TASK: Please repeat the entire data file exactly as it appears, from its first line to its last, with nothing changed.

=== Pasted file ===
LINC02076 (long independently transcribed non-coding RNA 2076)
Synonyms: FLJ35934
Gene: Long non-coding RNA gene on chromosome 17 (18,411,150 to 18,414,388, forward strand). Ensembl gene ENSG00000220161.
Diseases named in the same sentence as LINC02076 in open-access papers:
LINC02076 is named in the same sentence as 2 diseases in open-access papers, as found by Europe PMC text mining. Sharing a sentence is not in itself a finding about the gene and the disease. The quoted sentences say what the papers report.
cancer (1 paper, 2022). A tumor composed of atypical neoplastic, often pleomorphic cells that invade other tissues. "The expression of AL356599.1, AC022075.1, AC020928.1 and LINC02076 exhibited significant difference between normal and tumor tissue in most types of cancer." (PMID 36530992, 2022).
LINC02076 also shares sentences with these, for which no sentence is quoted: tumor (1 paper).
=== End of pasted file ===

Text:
LINC02076 (long independently transcribed non-coding RNA 2076)
Synonyms: FLJ35934
Gene: Long non-coding RNA gene on chromosome 17 (18,411,150 to 18,414,388, forward strand). Ensembl gene ENSG00000220161.
Diseases named in the same sentence as LINC02076 in open-access papers:
LINC02076 is named in the same sentence as 2 diseases in open-access papers, as found by Europe PMC text mining. Sharing a sentence is not in itself a finding about the gene and the disease. The quoted sentences say what the papers report.
cancer (1 paper, 2022). A tumor composed of atypical neoplastic, often pleomorphic cells that invade other tissues. "The expression of AL356599.1, AC022075.1, AC020928.1 and LINC02076 exhibited significant difference between normal and tumor tissue in most types of cancer." (PMID 36530992, 2022).
LINC02076 also shares sentences with these, for which no sentence is quoted: tumor (1 paper).